March 29, 2005

Perpetuating More of the Same

[The following is from an article written by Gary West, a Greenwood school teacher and author. He is one of the best writers in our state on issues pertaining to education. Below is just a sampling of Gary's work - but I think you'll agree, in just one example, he dismantles any myth that the Governor's voucher plan would help low income families. Full text, including research and endnotes at: Full Article]

Allendale As a Good Example

Two months after he cited them for being bad, Governor Mark Sanford visited Allendale County Schools. At least one version of the Governor’s “Put Parents in Charge Act” would permit students in those schools to attend the private school of their choice, using tax credits to their parents to pay for the private school tuition.

Within 60 miles of the center of the town of Allendale, there are nine private schools. The closest is Patrick Henry Academy in Estill – about 20 miles from Allendale. Andrew Jackson Academy is about 26 miles away in Bamberg. Jefferson Davis Academy is about 27 miles away in Blackville. There are others in Orangeburg (45 miles), Ridgeland (46 miles), Walterboro (52 miles), and Aiken (54 miles).

Allendale County has a median household income of $20,898, which is the lowest of the state’s 46 counties. The average Allendale County taxpayer’s family with two school-aged children pays no state income tax – with or without a tuition tax credit under the “Put Parents in Charge Act.” The state tax codes indicate the average Allendale County family does not make enough money to survive and pay taxes.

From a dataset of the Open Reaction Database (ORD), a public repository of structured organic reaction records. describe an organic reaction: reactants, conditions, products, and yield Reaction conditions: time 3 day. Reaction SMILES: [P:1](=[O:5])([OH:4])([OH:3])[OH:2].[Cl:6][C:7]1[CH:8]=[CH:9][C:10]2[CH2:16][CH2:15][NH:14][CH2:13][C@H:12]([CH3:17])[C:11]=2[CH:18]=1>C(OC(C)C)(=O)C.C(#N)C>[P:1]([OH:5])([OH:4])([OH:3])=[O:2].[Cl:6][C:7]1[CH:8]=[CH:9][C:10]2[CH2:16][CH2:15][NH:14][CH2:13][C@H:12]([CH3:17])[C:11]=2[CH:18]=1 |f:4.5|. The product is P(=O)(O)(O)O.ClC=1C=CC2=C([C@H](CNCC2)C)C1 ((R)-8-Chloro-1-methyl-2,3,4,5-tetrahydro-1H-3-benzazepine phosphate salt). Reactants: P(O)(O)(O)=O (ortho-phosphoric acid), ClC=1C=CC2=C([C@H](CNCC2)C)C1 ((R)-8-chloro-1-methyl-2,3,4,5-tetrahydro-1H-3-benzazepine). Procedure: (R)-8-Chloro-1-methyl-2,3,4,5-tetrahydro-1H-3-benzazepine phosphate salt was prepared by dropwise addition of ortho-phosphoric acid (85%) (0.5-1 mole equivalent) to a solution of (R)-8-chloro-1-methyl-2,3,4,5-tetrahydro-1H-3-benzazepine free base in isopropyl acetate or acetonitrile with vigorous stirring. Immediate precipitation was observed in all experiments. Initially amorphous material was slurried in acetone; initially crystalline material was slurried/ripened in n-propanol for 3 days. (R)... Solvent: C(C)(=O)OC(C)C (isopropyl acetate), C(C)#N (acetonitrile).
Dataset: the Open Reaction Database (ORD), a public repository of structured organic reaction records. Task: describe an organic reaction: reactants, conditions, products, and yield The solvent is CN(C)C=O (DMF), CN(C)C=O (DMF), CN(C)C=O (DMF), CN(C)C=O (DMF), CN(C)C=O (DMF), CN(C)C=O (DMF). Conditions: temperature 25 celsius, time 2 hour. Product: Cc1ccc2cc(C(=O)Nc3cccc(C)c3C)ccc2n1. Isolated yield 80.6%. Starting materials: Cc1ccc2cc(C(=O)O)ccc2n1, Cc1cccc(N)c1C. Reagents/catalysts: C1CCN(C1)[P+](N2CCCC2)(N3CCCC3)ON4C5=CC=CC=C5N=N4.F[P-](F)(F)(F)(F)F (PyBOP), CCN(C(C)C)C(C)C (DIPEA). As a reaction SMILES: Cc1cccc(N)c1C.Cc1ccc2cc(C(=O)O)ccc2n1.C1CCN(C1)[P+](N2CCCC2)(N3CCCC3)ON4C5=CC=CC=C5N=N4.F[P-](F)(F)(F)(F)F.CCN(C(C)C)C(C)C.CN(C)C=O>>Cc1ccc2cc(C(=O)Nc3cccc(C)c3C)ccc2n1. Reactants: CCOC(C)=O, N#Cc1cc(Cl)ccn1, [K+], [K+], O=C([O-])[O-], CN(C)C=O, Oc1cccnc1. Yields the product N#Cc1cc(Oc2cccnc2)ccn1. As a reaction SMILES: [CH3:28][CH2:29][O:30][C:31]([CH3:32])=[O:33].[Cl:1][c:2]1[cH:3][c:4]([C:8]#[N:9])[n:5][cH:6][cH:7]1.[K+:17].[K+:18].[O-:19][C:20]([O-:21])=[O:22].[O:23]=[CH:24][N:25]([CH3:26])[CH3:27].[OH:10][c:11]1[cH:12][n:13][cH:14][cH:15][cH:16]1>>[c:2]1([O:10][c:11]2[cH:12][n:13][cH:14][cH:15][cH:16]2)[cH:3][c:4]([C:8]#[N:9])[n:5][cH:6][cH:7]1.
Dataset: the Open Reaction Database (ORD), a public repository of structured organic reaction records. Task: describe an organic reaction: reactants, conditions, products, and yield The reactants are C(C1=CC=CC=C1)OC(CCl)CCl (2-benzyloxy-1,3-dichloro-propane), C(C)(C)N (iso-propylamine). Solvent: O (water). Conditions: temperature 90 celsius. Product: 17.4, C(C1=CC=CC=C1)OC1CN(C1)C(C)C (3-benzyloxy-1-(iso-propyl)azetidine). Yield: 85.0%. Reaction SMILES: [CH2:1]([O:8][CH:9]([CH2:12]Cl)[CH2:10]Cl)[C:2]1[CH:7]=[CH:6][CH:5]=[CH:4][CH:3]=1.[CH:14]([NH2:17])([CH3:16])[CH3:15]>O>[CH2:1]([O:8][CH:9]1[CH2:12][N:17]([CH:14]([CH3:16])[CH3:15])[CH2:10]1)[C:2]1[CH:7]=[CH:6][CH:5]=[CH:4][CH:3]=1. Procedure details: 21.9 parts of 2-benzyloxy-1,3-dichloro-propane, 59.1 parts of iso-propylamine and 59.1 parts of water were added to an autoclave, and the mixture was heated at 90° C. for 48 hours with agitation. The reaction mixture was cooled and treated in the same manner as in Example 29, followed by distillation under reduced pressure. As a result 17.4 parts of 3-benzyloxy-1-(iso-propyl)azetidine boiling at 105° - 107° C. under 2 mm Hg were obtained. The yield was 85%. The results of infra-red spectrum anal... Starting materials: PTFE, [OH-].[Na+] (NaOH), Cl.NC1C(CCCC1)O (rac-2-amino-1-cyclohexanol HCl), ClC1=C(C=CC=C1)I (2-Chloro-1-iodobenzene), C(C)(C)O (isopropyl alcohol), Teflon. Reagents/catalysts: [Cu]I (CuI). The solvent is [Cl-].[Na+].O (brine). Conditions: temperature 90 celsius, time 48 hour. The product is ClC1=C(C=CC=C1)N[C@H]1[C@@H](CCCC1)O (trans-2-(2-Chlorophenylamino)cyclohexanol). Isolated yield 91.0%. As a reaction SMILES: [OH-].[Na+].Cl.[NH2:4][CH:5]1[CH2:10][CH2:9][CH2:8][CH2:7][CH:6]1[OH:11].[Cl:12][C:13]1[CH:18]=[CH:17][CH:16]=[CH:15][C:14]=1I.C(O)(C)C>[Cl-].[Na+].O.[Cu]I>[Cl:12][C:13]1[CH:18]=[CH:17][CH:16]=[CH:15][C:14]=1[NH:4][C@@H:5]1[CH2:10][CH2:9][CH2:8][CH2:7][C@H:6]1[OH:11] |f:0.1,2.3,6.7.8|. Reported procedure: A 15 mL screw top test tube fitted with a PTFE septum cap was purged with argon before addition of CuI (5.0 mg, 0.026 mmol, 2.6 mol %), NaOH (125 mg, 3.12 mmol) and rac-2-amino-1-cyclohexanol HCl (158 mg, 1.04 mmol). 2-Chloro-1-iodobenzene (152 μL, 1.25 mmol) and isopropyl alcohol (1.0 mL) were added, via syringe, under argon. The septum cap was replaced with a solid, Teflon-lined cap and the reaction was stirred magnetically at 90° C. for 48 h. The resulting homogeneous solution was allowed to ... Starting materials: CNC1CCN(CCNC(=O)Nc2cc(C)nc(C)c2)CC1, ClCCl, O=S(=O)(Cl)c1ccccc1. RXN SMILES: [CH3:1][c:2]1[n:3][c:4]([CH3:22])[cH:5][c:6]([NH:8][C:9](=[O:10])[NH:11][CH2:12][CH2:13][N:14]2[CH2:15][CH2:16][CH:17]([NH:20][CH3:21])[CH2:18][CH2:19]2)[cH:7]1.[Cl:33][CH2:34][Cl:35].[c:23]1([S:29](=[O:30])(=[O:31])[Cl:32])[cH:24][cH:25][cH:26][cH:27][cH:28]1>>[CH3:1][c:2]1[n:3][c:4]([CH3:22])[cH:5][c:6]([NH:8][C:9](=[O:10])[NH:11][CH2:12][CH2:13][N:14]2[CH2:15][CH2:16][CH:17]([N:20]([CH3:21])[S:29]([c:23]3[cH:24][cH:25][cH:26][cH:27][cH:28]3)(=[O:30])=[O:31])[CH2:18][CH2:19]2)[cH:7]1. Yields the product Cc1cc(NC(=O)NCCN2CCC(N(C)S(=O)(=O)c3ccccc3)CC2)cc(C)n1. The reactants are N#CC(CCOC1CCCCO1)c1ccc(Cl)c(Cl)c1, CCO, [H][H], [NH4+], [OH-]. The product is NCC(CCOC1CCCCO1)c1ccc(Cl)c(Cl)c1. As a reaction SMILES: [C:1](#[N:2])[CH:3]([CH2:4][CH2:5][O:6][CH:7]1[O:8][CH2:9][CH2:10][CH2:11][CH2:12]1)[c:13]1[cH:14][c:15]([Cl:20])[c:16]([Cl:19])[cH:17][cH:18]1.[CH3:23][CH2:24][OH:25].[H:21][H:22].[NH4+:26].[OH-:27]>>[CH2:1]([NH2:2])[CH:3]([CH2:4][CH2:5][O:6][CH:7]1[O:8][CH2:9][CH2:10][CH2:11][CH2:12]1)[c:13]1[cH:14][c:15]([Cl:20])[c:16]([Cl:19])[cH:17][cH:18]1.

Yet, the “Put Parents in Charge Act” assumes that these families would be able to pay for tuition and travel to one of the “nearby” private schools using a tuition tax credit that will not cover the entire cost of private school attendance.

And, even if the money thing could be worked out, the nine private schools within 60 miles of Allendale have admission requirements that would exclude virtually all of the Allendale students. And most of the nine academies within 60 miles of Allendale have limited space for additional students – even if tuition, travel, and admission standards could be worked out.

The fact remains that private school opportunities are extremely limited for students in Allendale County.

The same is true in every other area of the state where the Governor and his political action group (South Carolinians for Responsible Government) contend that poor students can benefit from the “Put Parents in Charge Act.” Like the name of the Act itself, the idea sounds good. In reality, those opportunities simply will not exist.

Current private school students will be the only students from Allendale County – or anywhere else in the state – who will benefit from the tuition tax credits generated by the “Put Parents in Charge Act.” Those are the students whose families can already meet the admission requirements and who can afford to pay the tuition, the travel, and the additional costs of participating in private school activities.

Allendale County is a prime example why the “Put Parents in Charge Act” will not do what the Governor says it will do. In fact, Allendale County was an example of what the “Put Parents in Charge Act” will perpetuate – long before the Governor thought about it. Allendale County is an excellent example of what white private schools will do to a community – and what those schools have been doing for more than 30 years.

Full Article


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